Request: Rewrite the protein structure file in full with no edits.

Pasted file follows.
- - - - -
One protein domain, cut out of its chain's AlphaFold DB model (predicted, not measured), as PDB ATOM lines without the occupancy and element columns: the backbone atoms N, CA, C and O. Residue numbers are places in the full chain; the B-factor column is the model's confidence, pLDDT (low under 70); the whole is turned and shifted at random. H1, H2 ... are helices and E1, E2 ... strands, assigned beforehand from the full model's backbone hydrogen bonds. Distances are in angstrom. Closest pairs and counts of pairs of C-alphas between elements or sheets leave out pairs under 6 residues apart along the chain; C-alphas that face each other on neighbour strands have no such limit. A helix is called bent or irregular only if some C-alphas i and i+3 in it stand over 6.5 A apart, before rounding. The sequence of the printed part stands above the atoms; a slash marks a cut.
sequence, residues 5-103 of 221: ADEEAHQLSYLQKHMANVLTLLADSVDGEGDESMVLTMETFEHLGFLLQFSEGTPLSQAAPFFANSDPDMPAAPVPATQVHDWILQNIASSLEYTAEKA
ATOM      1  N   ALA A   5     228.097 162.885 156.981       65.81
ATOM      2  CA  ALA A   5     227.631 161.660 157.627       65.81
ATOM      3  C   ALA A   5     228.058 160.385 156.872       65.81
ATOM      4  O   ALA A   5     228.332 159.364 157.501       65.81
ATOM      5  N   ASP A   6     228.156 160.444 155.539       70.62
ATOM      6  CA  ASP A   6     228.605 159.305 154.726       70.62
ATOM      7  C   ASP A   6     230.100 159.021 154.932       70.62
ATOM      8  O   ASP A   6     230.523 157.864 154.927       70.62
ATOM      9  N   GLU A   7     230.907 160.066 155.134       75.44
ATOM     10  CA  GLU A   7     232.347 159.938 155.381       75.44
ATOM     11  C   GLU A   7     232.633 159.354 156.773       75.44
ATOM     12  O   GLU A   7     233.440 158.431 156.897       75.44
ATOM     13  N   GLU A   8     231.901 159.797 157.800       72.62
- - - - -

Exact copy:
One protein domain, cut out of its chain's AlphaFold DB model (predicted, not measured), as PDB ATOM lines without the occupancy and element columns: the backbone atoms N, CA, C and O. Residue numbers are places in the full chain; the B-factor column is the model's confidence, pLDDT (low under 70); the whole is turned and shifted at random. H1, H2 ... are helices and E1, E2 ... strands, assigned beforehand from the full model's backbone hydrogen bonds. Distances are in angstrom. Closest pairs and counts of pairs of C-alphas between elements or sheets leave out pairs under 6 residues apart along the chain; C-alphas that face each other on neighbour strands have no such limit. A helix is called bent or irregular only if some C-alphas i and i+3 in it stand over 6.5 A apart, before rounding. The sequence of the printed part stands above the atoms; a slash marks a cut.
sequence, residues 5-103 of 221: ADEEAHQLSYLQKHMANVLTLLADSVDGEGDESMVLTMETFEHLGFLLQFSEGTPLSQAAPFFANSDPDMPAAPVPATQVHDWILQNIASSLEYTAEKA
ATOM      1  N   ALA A   5     228.097 162.885 156.981       65.81
ATOM      2  CA  ALA A   5     227.631 161.660 157.627       65.81
ATOM      3  C   ALA A   5     228.058 160.385 156.872       65.81
ATOM      4  O   ALA A   5     228.332 159.364 157.501       65.81
ATOM      5  N   ASP A   6     228.156 160.444 155.539       70.62
ATOM      6  CA  ASP A   6     228.605 159.305 154.726       70.62
ATOM      7  C   ASP A   6     230.100 159.021 154.932       70.62
ATOM      8  O   ASP A   6     230.523 157.864 154.927       70.62
ATOM      9  N   GLU A   7     230.907 160.066 155.134       75.44
ATOM     10  CA  GLU A   7     232.347 159.938 155.381       75.44
ATOM     11  C   GLU A   7     232.633 159.354 156.773       75.44
ATOM     12  O   GLU A   7     233.440 158.431 156.897       75.44
ATOM     13  N   GLU A   8     231.901 159.797 157.800       72.62